Itching is an irritating sensation in the skin that makes a person want to scratch.
What is going on in the body?
Most people have itching from time to time. Often, there is no clear reason for the itching. Usually, the sensation goes away in a few seconds or after scratching. In some cases, however, itching can persist. The causes of continued itching range from mild to life threatening.
What are the signs and symptoms of the condition?
A doctor will ask the person questions to learn more about the nature of the itching. These may include:
Other things may also be important in certain cases. For example, if a person has genital itching, information about his or her sexual activity or menstrual periods may be important.
- When did the itching start?
- Where is the itching located? Is it focused in one spot or all over the body?
- Is the itching constant or does it come and go?
- Have any friends, relatives, or other close contacts had itching recently?
- What medications, herbs, or illegal drugs, if any, is the person taking?
- What other medical conditions does the person have?
- Is there anything makes the itching worse or better, such as a particular season or a specific type of soap?
- Are there other symptoms such as a skin rash, fever, weight loss, or runny nose that accompany the itching?
What are the causes and risks of the condition?
Itching has many possible causes. These may include:
Other causes are also possible. Sometimes, no cause can be found.
- allergic conditions, such as skin conditions known as atopic dermatitis or contact dermatitis. Allergic rhinitis is an allergic condition that can cause itchy eyes and nose. Drug reactions, common with penicillin or sulpha antibiotics, are another common cause of allergic itching.
- skin conditions, such as psoriasis, bullous pemphigoid, or abnormally dry skin, sometimes called xerosis
- irritation of the skin. This may be from sunburn, insect bites, chemicals, soaps, poison ivy or other causes.
- skin infections, such as scabies
- body wide infections such as chickenpox
- cancer or tumours, such as certain blood cancers known as lymphoma, multiple myeloma, and polycythemia vera. Other tumours, such as a skin cancer called melanoma, stomach cancer or a carcinoid tumour, can also cause itching.
- conditions with body-wide effects, such as chronic renal failure, certain liver conditions, such as cholestasis of pregnancy, or iron-deficiency anaemia
- autoimmune disorders, conditions in which a person's immune system attacks his or her own body. Examples include Sjogren's syndrome and multiple sclerosis.
- hormone imbalances such as those that occur in diabetes. Low thyroid hormone levels called hypothyroidism and high thyroid hormone levels, known as hyperthyroidism, both can cause itching as well.
- psychological causes. These may include anxiety, psychosis or cocaine withdrawal.
What can be done to prevent the condition?
Prevention is related to the cause. For example, avoiding sunburn or poison ivy can prevent these causes of itching. Getting regular childhood vaccines can prevent chickenpox. Many cases cannot be prevented.
How is the condition diagnosed?
The first step in figuring out the cause is a medical history and physical examination. This may be sufficient to make a diagnosis. In other cases, further tests may be needed.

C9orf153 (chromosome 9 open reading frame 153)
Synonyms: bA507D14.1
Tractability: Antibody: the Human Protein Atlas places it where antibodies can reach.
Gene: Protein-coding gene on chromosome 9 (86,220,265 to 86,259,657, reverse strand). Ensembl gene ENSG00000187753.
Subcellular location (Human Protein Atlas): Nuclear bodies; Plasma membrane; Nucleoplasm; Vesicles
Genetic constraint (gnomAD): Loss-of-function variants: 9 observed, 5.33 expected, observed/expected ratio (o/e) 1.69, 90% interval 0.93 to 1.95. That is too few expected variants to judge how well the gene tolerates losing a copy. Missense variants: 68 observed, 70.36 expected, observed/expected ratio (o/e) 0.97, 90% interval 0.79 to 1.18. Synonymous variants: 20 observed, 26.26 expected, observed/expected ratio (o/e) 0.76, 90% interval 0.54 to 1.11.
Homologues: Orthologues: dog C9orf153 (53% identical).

The tests that are ordered will depend on the suspected cause of the itching. For example, blood tests can be used to help diagnose some blood cancers, hormone imbalances, and kidney failure. In cases of a skin rash, a biopsy of the skin may be needed. In this procedure, a small piece of skin is removed and sent to the laboratory for further testing. Special x-ray tests or other procedures may be needed in certain cases.
What are the long-term effects of the condition?
Severe itching can disrupt a person's life. Sleep and other activities may be difficult. Scratching of itchy areas can cause damage to the skin and may result in skin infection. Other long-term effects are related to the cause. For example, cancer can result in death. Multiple sclerosis can result in severe weakness and numbness in certain areas of the body. People with chronic renal failure may need a kidney transplant or dialysis.
What are the risks to others?
Itching itself is not contagious. However, if the cause is an infection such as scabies or chickenpox, the infection may be contagious.
What are the treatments for the condition?
There are treatments available to reduce itching. Antihistamine medications such as diphenhydramine can be helpful. Another type of medication is topical corticosteroids such as hydrocortisone cream. Occasionally, oral corticosteroids such as prednisone are used for severe rashes. Other remedies such as calamine lotion are also available.
Treatment of the cause is also important, when possible. For example, antibiotics can be used to treat infections. A thyroid hormone imbalance can often be corrected with medications. Surgery, chemotherapy, or radiation therapy may be needed to treat a tumour or cancer.
What are the side effects of the treatments?
Side effects depend on the treatments used. All medications have possible side effects. For example, antihistamines can cause drowsiness or confusion.
What happens after treatment for the condition?
Itching from sunburn or poison ivy will go away on its own and no further treatment is needed. Other cases may resolve with treatment, such as itching caused by scabies.
How is the condition monitored?
Any change or response to treatment can be reported to the doctor. Other monitoring is related to the cause. For example, people with thyroid hormone problems may need thyroid function tests to monitor their thyroid hormone level.
Author: Adam Brochert, MD
Reviewer: eknowhow Medical Review Panel
Editor: Dr John Hearne
Last Updated: 18/09/2004
Potential conflict of interest information for reviewers available on request